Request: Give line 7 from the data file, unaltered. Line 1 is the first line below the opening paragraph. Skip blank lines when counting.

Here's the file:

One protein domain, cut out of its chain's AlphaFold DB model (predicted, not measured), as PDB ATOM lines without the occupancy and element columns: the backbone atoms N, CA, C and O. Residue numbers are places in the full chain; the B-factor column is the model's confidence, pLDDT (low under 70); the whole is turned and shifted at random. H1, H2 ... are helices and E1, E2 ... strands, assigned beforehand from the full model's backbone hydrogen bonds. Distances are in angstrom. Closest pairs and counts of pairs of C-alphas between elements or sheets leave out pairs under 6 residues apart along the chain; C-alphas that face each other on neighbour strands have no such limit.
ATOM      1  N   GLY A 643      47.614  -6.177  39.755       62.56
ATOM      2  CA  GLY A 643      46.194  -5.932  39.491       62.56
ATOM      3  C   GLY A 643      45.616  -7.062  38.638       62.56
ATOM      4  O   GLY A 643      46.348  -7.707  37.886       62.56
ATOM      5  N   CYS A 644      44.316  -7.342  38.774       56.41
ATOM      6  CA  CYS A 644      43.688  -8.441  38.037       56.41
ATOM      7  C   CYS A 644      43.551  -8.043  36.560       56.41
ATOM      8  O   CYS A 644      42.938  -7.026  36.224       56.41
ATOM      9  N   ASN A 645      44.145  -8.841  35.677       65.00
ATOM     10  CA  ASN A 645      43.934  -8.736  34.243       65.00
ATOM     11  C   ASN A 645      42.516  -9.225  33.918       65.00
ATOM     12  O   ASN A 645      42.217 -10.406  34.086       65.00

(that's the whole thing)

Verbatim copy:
ATOM      7  C   CYS A 644      43.551  -8.043  36.560       56.41